In the bottom panel, notice that the FRPI (blue line) has been declining steadily while prices have been rising. Why were traders selling their gold positions on Fridays in a bull market? Because they were becoming increasingly uncomfortable with the elevated price of gold and were concerned that gold was overvalued. At Point C, the FRPI line finally reached the extreme level, which signaled a near-term price reversal.
Finally, the COT indicator in the second panel below was slightly below the red horizontal line ( at Point C), which means that commercials had become increasingly bearish and their positions had finally reached an extreme point – confirming an eventual pause or change in the bullish trend.
Prices had increased dramatically, speculators were long and overextended, commercials were very bearish, and traders were unwilling to hold their long positions over the weekend; something had to give. Gold prices peaked the next day and dropped by 4.3% the following day. Gold prices have been trending lower ever since.
Points A and B above illustrate a similar reversal scenario, except the prevailing price trend was bearish. The FRPI was rising (diverging from price) as traders were increasingly comfortable holding gold over the weekend at cheaper and cheaper prices. Unfortunately, this time the COT indicator could not confirm the bullish FRPI signal at Point A or Point B. The COT indicator did not reach an extreme level in December of 2011. The FRPI signal at Point A was premature, although it was followed by a brief rebound in prices. Point B was a much better bullish signal, occurring only one day after the 5-month low in gold.
In the examples above, the FRPI diverged from price, signaling a potential price reversal. We also need to investigate scenarios when the FRPI reaches extremes while moving with price.
FRPI & Japanese Yen Futures
Figure 2 below is a daily chart of the continuous Japanese Yen futures contract from January 2012 through the first week of April 2012. The panels are the same as in Figure 1: candlestick chart, COT indicator, price trend indicator, and FRPI (from top to bottom).
In my March 28, 2012 article “Trade With the Experts,” I noted that the Japanese Yen contract had the highest (most extreme bullish) COT level of all futures contracts. The extraordinary COT level in the Yen is obvious from the height of the blue line above the extreme bullish threshold (in the second panel below). Let’s take a look at the FRPI indicator and see if it confirmed the bullish COT signal in the Yen.
In late March 2012 (Point A), the FRPI crossed below the lower extreme threshold (in the bottom panel), signifying a potential price reversal. However, unlike the previous gold examples, the FRPI was moving in the same direction as the Yen futures price; they were both trending lower. How do we interpret extreme FRPI values in this scenario?
In March (Point A below), the Yen was declining in value and speculators were already massively short and overextended; instead of becoming less comfortable holding their excessive short positions over the weekend, speculators were selling more and more Yen contracts every Friday, even at lower prices. As I mentioned above, the COT positions in the Yen were more extreme than any other futures contract. Commercial traders (who are value buyers with virtually unlimited capital), were willing to continue to buy additional Yen contracts at very attractive prices. The downtrend was clearly unsustainable and Yen prices began to turn higher.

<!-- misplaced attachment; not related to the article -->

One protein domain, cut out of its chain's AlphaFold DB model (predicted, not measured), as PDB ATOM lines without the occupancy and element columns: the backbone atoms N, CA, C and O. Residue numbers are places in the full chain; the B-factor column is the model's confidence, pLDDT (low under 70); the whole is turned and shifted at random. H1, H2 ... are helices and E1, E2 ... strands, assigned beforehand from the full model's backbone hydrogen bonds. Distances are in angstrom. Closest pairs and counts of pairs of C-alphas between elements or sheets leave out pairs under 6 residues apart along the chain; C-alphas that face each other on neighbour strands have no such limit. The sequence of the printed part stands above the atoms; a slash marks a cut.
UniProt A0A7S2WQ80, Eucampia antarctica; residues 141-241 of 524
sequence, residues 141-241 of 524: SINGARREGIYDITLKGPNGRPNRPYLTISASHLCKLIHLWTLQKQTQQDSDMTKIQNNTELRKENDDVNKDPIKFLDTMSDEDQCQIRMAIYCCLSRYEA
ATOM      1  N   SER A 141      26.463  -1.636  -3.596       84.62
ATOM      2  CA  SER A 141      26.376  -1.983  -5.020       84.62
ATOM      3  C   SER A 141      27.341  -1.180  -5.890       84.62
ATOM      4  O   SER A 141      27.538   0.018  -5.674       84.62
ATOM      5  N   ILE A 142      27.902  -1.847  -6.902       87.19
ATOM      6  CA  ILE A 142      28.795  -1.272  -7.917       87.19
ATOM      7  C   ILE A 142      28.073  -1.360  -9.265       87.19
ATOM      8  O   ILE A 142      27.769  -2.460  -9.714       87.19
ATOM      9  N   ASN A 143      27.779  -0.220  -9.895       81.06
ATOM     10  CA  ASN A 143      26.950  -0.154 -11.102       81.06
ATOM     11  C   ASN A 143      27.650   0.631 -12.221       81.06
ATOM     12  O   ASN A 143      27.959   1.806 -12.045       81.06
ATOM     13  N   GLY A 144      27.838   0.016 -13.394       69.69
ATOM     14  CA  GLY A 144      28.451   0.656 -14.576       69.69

In late January of 2012 (Point B above), the opposite scenario occurred. Yen prices had been rising, but had begun to consolidate. The FRPI had also been rising and had just crossed the extreme threshold, suggesting that the uptrend was running out of steam. The COT indicator was bearish, but had not crossed the extreme threshold, so the bearish FRPI signal was not confirmed. Nevertheless, the Yen made one last minor push to the upside over the next week, then declined steadily for two straight months.
The FRPI in Practice
The FRPI is very simple conceptually and offers a new and objective way to measure market sentiment for any security or futures contract. While no indicator is perfect, when used in conjunction with other tools, the FRPI could significantly improve your understanding of past and current market conditions and help you identify prospective market turning points.
To identify potential changes in the prevailing trend, use the following steps:
On the day when FRPI first becomes extreme (crosses the upper or lower horizontal line)
- Note the direction of the prevailing price trend
- Confirm the FRPI signal with the COT (or an alternative indicator of your choice)
- Wait for the price trend to reverse before establishing a contra-trend position
- Always use stops to limit your losses to a reasonable percentage of your total capital
In practice, the FRPI could be used by trend followers as a signal to take profits. It could also be used (with caution) to establish new contra-trend positions. Since it is a standardized indicator that is independent of price level and volatility, it could be used to develop rule-based or systematic strategies, either as a signal generator, or as an incremental filter for an existing strategy. Finally, it could also be used to scan all futures markets or a custom working list to identify the candidates with the most extreme FRPI values.
I had heard about the day of the week effect, but never would have developed the FRPI if I had not read the recent article in Technical Analysis of Stocks & Commodities magazine. I programmed and evaluated the FRPI using AmiBroker software, a powerful research platform for testing and developing custom strategies and indicators. This illustrates the importance of constantly looking for new trading ideas and insights and having the required tools to integrate them into your investment process